Black Borderlands: Understanding the Pull of El Paso, 1900-1940



Journal Title

Journal ISSN

Volume Title



Most research into the U.S.-Mexico Borderlands region deals primarily with the Mexican, Anglo-European, and Native American populations that have interacted and adapted to life in a region between nations. The scholarship surrounding Texas history largely follows the state’s role during the Civil War, Texas Independence, military leaders, political change over time, and race relations between the Anglo population and the larger Mexican and Mexican-American populations. Not much has been done regarding African-American history or their migration in both the borderlands region and the western part of Texas from 1900 to 1940. This is especially true in El Paso, whose large Mexican-American population serves as the basis for most scholarship on the city. El Paso serves as a historical anomaly at a time in United States history when racial tensions were at an impressive high. El Paso managed to exist as a hub of some semblance of racial unity and a city of opportunity for African Americans. To understand why El Paso is such an outlier in the history of African American migration and life within United States borders, historians need to understand what enticed African Americans to settle on Texas’s borders in spite of numerous factors that otherwise dissuaded settlers. This study argues that despite larger state-wide tensions, El Paso was as a major pull factor that resulted in the settlement of thousands of African Americans at a time where the deep South saw a mass exodus of non-white peoples.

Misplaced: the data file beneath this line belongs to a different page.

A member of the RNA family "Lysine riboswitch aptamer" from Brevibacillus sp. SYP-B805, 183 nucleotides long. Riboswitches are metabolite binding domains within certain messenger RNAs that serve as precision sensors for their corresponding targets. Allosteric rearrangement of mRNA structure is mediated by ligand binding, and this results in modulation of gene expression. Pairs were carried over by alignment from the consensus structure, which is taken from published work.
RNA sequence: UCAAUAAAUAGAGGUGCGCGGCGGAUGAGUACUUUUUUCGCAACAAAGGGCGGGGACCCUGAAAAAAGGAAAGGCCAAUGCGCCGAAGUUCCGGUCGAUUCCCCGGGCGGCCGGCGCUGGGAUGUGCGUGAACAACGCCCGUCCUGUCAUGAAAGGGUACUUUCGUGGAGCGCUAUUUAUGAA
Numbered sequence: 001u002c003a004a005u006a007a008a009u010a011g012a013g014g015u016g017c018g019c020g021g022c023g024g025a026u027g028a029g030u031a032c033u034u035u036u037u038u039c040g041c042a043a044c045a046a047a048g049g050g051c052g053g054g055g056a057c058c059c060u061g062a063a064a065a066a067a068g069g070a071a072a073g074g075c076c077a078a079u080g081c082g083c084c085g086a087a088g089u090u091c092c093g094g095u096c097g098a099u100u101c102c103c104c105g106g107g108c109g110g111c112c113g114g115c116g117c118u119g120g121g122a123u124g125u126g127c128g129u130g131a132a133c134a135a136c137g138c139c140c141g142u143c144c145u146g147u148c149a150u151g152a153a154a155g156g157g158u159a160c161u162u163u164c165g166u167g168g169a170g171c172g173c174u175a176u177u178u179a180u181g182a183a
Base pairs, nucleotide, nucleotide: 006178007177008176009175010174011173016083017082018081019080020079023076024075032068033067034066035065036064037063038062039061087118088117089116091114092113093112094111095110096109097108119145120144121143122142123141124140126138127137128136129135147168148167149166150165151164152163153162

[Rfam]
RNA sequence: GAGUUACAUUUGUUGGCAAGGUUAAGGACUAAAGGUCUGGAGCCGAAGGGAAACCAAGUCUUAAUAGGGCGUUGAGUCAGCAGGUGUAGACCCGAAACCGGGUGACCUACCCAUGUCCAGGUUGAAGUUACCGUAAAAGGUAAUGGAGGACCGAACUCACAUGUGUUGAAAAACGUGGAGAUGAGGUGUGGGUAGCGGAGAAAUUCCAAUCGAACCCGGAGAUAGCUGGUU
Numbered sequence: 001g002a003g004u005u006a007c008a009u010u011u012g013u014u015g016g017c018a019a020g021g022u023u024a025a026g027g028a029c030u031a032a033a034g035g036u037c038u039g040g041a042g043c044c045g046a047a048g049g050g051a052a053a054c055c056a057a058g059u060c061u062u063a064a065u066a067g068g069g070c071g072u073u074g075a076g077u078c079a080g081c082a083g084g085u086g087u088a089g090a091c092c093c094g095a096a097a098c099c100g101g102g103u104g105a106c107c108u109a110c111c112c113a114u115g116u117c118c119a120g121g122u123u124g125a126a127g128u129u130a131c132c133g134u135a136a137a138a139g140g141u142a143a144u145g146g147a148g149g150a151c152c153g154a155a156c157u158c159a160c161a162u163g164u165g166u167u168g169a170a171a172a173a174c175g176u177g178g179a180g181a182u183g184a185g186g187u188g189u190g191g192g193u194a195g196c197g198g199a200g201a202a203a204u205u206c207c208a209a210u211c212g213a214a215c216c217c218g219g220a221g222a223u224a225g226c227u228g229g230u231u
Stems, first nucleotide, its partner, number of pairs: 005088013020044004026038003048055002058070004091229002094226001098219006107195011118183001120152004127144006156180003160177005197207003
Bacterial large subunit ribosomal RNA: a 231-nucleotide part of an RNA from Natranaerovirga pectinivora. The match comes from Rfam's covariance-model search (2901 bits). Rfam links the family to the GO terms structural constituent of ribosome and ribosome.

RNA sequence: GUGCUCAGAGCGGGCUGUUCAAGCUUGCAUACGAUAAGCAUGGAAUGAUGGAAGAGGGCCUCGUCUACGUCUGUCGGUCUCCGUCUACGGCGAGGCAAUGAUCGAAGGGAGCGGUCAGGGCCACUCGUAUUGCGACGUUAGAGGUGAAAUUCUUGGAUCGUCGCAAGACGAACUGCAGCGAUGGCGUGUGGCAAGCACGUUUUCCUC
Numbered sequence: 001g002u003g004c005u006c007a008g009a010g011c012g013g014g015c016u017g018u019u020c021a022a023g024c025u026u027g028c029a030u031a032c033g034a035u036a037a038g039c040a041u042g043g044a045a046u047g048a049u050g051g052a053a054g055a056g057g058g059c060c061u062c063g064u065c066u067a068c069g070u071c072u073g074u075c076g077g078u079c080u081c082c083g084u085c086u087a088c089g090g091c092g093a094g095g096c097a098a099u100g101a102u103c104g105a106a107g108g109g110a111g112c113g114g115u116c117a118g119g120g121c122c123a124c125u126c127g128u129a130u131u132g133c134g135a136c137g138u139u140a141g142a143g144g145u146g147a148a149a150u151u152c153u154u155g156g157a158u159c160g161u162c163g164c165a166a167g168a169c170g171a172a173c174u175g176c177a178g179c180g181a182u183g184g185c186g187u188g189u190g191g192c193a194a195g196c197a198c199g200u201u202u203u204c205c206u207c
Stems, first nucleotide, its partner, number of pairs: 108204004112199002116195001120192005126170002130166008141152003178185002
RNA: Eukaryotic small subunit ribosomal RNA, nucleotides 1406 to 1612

History, Black


Permalink for this item. Use this when sharing or citing this source.